People don’t get heard as much as they’d like. It was a great realization for me as a writer that people really want to be listened to. They are surprised that someone is interested, really interested. And you have to really want to hear somebody. A big part of it is tapping people’s natural desire to be listened to, especially since they know they’ll never have to deal with you again. It’s the same principle that underlies therapy, confession, conversations with strangers on airplanes: it’s a kind of duty-free intimacy that people really crave. If you can provide it without tricking people — because it’s not duty-free; it gets published — you can tap into that incredible appetite. It’s more appealing to talk with someone you’ll never know. It’s almost like talking out loud to yourself. And there is no limit to how unnoticed people feel by the media. It’s just the nature of what is considered newsworthy. If a person is living a life that is not newsworthy, it’s appealing to have someone say, “I want to hear your story.” Most people say, “Really, really? You really want to hear?” And people have amazing stories.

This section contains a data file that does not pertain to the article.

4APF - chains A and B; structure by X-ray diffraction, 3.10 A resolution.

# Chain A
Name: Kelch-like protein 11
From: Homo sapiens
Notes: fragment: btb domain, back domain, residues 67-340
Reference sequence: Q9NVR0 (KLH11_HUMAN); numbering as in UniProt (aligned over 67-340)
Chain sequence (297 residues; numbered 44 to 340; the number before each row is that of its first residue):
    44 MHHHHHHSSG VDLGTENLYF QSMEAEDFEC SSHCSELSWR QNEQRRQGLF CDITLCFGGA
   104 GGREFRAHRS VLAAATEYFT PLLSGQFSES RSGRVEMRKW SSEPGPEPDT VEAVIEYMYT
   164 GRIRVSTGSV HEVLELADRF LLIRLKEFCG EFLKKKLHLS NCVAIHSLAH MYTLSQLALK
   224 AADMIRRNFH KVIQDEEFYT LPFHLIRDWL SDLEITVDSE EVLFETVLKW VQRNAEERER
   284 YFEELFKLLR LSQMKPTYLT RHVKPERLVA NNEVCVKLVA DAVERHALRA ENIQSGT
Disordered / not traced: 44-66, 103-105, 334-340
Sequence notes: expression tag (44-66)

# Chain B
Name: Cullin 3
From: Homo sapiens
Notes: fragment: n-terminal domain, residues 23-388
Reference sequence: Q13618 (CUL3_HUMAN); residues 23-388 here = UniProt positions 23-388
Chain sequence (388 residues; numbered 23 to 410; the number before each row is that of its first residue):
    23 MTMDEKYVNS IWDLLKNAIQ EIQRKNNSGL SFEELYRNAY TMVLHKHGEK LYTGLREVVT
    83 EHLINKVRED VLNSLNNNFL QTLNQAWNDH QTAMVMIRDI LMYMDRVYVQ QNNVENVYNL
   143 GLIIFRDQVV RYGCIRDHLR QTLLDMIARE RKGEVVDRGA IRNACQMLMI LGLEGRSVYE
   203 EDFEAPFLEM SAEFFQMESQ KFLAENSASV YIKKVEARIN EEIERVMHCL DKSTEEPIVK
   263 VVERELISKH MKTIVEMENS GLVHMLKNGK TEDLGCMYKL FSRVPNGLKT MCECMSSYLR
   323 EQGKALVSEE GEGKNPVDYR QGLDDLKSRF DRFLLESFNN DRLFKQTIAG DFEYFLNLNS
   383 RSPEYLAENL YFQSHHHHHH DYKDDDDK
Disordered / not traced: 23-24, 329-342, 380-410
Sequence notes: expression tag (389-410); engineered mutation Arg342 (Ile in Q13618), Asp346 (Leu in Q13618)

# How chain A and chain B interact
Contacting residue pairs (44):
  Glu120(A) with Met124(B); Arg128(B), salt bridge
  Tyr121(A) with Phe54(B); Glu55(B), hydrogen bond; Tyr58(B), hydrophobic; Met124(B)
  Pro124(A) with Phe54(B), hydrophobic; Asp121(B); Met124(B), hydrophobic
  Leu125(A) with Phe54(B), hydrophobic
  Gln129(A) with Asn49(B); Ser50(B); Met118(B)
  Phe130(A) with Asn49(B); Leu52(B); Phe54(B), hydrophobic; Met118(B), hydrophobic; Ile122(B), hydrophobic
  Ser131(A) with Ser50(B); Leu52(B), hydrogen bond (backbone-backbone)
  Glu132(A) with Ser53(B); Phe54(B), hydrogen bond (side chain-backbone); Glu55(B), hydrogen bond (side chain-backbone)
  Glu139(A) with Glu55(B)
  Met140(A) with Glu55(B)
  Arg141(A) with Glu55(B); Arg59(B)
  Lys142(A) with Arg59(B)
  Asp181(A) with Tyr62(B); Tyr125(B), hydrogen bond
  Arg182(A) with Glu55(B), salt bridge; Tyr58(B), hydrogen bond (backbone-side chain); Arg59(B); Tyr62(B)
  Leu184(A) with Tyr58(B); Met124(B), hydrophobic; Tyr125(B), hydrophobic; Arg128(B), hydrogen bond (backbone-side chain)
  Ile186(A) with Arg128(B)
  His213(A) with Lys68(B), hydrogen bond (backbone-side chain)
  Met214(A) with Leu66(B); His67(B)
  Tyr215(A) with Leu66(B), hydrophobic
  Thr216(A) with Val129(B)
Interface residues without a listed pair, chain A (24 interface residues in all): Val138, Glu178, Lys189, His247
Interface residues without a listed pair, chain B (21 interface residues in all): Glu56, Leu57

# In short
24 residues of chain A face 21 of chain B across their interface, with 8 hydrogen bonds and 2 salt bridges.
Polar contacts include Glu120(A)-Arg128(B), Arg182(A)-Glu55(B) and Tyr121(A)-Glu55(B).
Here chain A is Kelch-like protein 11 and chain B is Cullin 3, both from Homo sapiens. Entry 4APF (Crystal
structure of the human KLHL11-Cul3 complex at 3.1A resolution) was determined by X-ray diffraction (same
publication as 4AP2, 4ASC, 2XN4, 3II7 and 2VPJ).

Susan Orlean

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